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Editorial

Slick

The oil spill that stained the waters off Rosario, Cavite, last Thursday could have been worse; as Cavite Gov. Juanito Victor Remulla said the day after the accident, diesel fuel “disperses or dilutes in water and later evaporates faster, unlike bunker fuel that clings to the seabed.” All the same, we cannot credit the startling assertion that Petron Corp., which operates the oil depot where the spill is thought to have originated, made in an early official statement: “There is no danger to the environment and the local community.”

It may be that the country’s largest oil company meant to say there was no long-term danger (although many might argue with that conclusion). But now and in the short term, the costs of a large oil slick in Manila Bay are all too real.

Rosario Mayor Jose Ricafrente said the oil spill had already endangered the livelihood of some 40,000 people dependent on fishing. To help its constituents, the muni-

cipal government is providing those affected with emergency food rations, out of funds that became available after the municipal council declared a state of calamity. (The council made the declaration after local officials found oil sludge in coral reefs.)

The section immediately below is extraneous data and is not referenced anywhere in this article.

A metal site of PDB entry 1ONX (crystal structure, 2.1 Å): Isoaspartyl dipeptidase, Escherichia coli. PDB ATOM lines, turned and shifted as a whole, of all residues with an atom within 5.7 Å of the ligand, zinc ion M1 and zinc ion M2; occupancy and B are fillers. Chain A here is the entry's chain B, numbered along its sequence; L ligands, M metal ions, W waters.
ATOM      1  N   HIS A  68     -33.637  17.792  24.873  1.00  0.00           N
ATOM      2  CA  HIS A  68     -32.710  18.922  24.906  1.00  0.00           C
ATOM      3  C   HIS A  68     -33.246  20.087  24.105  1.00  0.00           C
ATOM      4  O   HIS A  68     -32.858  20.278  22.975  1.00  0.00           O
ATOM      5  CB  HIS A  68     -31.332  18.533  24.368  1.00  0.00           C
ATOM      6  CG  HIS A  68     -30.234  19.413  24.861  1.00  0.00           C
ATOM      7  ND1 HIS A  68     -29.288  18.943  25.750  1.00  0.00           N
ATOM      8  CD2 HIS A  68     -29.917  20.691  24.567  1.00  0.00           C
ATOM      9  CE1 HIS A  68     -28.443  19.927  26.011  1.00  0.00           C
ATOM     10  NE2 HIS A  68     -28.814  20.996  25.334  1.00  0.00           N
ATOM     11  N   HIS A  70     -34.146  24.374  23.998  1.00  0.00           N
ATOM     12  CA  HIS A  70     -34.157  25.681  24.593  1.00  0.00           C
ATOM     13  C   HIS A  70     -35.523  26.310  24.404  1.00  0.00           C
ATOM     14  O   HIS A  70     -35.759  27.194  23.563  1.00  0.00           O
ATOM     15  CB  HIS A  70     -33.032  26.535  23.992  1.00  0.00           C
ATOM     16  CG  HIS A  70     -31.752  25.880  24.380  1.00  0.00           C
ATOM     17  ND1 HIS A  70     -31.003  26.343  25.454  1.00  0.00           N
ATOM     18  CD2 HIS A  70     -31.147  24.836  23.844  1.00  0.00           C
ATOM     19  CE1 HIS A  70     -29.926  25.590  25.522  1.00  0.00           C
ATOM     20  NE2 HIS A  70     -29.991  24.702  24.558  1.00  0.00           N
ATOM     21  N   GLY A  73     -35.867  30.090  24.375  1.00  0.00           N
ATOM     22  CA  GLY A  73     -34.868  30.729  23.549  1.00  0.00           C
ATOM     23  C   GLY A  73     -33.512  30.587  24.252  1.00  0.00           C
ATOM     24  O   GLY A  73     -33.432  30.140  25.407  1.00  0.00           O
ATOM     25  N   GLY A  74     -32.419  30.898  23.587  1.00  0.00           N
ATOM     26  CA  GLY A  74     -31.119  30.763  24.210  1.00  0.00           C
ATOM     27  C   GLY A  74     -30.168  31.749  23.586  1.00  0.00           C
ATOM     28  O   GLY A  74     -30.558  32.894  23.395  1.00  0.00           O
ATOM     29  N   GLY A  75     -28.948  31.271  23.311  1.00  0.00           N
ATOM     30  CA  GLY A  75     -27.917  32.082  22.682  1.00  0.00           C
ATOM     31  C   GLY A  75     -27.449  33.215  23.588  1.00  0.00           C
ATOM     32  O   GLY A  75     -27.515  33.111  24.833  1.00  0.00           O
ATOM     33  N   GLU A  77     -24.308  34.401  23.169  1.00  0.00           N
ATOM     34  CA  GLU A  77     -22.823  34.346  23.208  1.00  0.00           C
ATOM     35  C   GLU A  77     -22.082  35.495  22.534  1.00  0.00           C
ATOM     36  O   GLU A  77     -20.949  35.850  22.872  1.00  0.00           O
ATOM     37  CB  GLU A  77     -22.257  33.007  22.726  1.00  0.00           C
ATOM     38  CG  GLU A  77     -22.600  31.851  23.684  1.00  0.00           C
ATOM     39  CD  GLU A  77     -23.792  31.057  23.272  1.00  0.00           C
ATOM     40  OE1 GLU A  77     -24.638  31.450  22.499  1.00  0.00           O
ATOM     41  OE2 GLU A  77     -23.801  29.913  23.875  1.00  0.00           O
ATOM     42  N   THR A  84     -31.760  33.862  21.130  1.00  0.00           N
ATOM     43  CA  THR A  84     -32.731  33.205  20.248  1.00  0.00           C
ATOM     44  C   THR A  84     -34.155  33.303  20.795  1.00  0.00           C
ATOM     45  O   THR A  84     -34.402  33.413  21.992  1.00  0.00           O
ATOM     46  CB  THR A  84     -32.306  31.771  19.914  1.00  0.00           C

Vicente Tomazar, the regional director of the Disaster Risk Reduction and Management Council, reported that some 300 fishermen had already complained of finding oil sludge in their fish catch. (Local officials have also said that dead fish and other marine life have been found floating on the water’s surface.)

Not least, fishermen interviewed by the Inquirer have said they haven’t put out to sea since the oil spill; those who tried came back with empty nets.

There is even the possibility of water-diluted diesel fuel being sold illegally, thus enlarging the government’s scope of concern. “We have received reports that some people are collecting the fuel washed up toward the shore and selling these diluted products in what is known as ‘bote-bote’ [sale by the bottle],” Energy Secretary Carlos Jericho Petilla said. “These bote-bote products contain seawater and will damage vehicle engines.”

In short, it was a mistake for Petron to issue such a sweeping statement.

To be sure, Petron was not alone; the provincial government of Cavite has also sought to downplay the effects of the oil spill.

“There were no evident signs of a fishkill, no damage to properties, although we are still waiting for the results of marine tests,” Remulla said. He also gave a much lower estimate of the amount of diesel fuel spilled into the water: 90,000 liters, instead of the 500,000 liters in the Coast Guard’s estimate, based on an aerial survey.

Nevertheless: “Whether the diesel was inadvertently discharged by an oil depot in Rosario, Cavite, or by a tanker that had just unloaded fuel at the terminal, sufferers can expect reasonable repayments,” said House Deputy Minority Leader Arnel Ty. Citing the Oil Pollution Compensation Law of 2007, Ty said the party or parties responsible for the oil spill have the legal duty to pay for cleanup operations and compensate victims for any economic losses incurred.